units comprised of Alawites, Kurds, Arab Sunnis and other ethnic groups, and
Turkish Prime Minister Recep Tayyip Erdogan’s recent outreach to Turkey’s Kurds
could result in a more pluralistic governing structure for a new Middle East
whose centers of power are more dispersed.
In this context, the
legitimacy and success of the Kurdish national project across the region could
blaze a new path for other minorities. It could also help Israel.
example, Iraqi Kurdistan’s success as an autonomous area or a potentially
independent state may influence a process of self-determination for other sects,
tribes, ethnic and religious groups.
Shared challenges make Kurds and the
Jewish state good potential allies. Like Jews, the Kurdish people have lived
under foreign domination for millennia.
Kurdish suffering under Arab,
Turkish and Iranian rule infuses them with a natural affinity for Jews and
There are an estimated 35 to 45 million Kurds in the Middle East,
many of whom have been secretly sympathetic to Israel for years and have even
been labeled “Zionist agents” in Iraq, Syria and Iran.
The addition of
millions of potential Kurdish friends, for micro-sized Israel with a mere eight
million inhabitants, could enhance the Jewish state’s security and regional
position. While Jews were always considered politically and socially inferior in
the Arab Middle East, Kurds generally did not discriminate against Jews, nor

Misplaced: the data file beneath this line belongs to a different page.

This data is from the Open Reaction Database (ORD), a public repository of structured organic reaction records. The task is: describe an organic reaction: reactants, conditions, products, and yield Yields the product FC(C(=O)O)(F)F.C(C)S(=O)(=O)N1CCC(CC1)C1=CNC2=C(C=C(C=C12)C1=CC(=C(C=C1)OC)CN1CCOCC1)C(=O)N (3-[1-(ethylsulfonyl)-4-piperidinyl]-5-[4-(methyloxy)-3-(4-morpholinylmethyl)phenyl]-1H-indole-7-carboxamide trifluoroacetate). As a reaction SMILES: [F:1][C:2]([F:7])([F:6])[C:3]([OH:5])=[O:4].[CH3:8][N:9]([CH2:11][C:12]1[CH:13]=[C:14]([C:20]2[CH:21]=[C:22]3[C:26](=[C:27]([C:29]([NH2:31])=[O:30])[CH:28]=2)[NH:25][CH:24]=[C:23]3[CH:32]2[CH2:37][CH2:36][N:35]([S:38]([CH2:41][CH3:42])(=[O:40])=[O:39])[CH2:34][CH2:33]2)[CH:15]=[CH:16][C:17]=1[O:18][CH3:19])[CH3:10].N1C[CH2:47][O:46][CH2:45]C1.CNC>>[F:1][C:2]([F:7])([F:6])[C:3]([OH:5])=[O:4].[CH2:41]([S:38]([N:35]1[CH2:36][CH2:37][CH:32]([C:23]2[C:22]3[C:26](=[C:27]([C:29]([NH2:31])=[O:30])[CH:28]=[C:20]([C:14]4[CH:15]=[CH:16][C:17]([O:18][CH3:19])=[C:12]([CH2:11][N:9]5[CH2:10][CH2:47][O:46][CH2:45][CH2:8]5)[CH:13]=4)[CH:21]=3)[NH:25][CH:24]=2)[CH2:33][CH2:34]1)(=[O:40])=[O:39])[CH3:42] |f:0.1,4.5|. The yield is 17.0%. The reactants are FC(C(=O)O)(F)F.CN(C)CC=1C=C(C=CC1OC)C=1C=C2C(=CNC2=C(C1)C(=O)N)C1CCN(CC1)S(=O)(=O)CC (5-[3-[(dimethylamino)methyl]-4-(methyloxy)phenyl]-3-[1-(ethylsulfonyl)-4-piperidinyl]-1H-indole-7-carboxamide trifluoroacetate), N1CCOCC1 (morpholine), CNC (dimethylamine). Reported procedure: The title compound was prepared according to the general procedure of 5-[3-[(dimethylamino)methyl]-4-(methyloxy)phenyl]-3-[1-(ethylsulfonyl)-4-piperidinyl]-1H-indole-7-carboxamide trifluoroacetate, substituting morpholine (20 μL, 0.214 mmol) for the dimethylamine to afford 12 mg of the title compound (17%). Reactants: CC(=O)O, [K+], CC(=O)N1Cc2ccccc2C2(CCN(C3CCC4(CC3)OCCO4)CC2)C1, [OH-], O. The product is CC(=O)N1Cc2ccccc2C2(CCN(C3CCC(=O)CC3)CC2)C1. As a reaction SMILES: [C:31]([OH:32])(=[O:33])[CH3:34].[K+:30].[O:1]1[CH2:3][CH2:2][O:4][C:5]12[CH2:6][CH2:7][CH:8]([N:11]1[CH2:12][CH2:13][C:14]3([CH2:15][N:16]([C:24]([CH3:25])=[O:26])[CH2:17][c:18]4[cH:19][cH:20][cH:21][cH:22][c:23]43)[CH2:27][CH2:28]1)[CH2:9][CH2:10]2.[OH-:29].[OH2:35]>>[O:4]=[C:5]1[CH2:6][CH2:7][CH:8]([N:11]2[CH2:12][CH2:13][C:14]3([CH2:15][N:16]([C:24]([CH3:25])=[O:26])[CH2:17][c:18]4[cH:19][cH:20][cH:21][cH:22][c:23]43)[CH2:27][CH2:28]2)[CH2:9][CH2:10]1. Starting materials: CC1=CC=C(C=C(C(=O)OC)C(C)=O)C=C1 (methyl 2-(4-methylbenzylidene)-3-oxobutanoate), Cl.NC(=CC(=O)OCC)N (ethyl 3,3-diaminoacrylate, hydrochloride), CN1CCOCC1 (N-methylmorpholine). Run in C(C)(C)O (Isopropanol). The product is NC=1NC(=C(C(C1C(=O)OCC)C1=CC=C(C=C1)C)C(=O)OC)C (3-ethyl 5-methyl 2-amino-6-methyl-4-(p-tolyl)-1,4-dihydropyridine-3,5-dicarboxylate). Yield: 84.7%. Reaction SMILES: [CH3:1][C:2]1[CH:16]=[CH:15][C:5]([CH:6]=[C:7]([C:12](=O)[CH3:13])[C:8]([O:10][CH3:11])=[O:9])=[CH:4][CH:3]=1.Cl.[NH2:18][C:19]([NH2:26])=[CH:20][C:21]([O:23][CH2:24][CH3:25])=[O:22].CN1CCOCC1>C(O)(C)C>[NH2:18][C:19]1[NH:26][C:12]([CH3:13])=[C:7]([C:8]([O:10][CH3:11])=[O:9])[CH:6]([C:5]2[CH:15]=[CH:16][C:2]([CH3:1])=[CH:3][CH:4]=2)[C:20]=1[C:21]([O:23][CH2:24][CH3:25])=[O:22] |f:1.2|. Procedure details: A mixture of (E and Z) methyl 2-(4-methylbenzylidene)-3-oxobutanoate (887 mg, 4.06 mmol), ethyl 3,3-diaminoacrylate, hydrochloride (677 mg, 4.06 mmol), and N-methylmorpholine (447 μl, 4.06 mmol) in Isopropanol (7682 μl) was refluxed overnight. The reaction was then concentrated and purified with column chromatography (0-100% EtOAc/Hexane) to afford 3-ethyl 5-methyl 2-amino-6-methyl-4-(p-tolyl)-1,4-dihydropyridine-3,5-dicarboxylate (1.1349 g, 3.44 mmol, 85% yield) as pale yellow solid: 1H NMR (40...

have they demonized Israel. In short, geography, history and destiny create
natural affinities and interests between Kurds and
Strategically, a large Kurdish state or autonomous area
combining Northern Iraq and Syria and the millions of Turkish Kurds – who could
be attracted to such independence in the heart of the Middle East could serve
various important roles for Israel.
Syria’s disintegration, then, may
have a silver lining. The northern part of the country could become a Kurdish
federal autonomous area – either within a loosely federated national entity or
possibly even as an independent Kurdish state, which appears to be the direction
for Iraqi Kurdistan.
Iraqi Kurds, who have provided political counsel to
their Syrian brethren, could also form an alliance with Syria’s Arabized Kurds
and Alawites west of Aleppo, that lies close to the Mediterranean Sea, and is an
important strategic asset. Alawites, as fellow non-Sunni Arabs, may well be open
to new alliances as well.
These new alliances could be a major step
towards the establishment of a physically strong and economically stable Syrian
Kurdistan that together with Iraqi Kurdistan could become – at least quietly if
not overtly – Israel’s first regional ally since the establishment of the
Jewish state in 1948.Dan Diker is a Foreign Policy Fellow of the
Jerusalem Center for Public Affairs, an Adjunct Fellow of the Washington DCbased
Hudson Institute and served as Secretary General of the World Jewish Congress
from 2010 to 2013.Dr. Harold Rhode is a Middle East specialist who
served in the US Department of Defense from 1982 to 2010. He is a Distinguished
Senior Fellow at the Gatestone Institute in New York.